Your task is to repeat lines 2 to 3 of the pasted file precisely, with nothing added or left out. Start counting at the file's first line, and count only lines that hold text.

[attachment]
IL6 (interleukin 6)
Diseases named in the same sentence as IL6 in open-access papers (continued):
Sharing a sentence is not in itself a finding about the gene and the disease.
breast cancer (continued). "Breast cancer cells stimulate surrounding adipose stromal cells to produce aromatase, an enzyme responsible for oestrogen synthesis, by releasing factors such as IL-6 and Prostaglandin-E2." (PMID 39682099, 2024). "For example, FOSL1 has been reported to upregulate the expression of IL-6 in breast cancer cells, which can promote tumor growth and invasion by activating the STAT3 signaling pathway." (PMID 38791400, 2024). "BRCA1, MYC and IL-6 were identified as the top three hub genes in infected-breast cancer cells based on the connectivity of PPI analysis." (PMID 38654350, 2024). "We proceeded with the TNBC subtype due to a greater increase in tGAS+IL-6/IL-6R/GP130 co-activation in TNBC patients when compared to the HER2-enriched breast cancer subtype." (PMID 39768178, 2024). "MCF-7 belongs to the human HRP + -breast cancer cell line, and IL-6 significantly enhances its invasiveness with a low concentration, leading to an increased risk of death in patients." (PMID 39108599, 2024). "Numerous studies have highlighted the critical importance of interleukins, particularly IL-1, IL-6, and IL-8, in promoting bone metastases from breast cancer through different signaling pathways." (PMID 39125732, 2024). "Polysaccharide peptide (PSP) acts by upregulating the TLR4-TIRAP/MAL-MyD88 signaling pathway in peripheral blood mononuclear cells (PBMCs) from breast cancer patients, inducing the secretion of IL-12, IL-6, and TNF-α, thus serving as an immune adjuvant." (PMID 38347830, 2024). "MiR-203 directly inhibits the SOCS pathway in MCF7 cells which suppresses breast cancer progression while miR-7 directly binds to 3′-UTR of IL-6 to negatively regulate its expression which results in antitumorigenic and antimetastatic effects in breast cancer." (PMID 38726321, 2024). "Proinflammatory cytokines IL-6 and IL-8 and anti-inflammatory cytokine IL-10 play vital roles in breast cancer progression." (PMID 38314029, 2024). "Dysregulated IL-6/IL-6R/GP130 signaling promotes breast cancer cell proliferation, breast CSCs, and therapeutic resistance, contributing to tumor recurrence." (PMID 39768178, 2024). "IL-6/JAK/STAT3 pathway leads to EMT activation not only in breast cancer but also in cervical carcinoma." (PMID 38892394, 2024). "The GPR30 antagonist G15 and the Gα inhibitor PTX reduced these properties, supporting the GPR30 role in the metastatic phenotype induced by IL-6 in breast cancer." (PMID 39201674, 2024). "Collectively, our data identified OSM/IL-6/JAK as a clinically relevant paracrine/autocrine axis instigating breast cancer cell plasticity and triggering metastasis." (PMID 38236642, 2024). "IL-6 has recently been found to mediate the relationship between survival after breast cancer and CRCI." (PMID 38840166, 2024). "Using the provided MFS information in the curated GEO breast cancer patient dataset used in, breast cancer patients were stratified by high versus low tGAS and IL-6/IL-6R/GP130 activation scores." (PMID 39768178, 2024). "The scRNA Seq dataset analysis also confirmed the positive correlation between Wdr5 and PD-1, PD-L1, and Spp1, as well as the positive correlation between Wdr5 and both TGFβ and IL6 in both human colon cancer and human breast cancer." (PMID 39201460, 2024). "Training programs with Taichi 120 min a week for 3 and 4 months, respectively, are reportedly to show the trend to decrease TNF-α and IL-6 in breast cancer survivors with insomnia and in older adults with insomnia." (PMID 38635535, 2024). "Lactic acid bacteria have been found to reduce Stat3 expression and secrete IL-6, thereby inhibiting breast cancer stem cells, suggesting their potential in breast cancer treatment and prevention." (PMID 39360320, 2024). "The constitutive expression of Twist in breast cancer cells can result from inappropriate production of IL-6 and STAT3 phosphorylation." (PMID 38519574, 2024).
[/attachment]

Diseases named in the same sentence as IL6 in open-access papers (continued):
Sharing a sentence is not in itself a finding about the gene and the disease.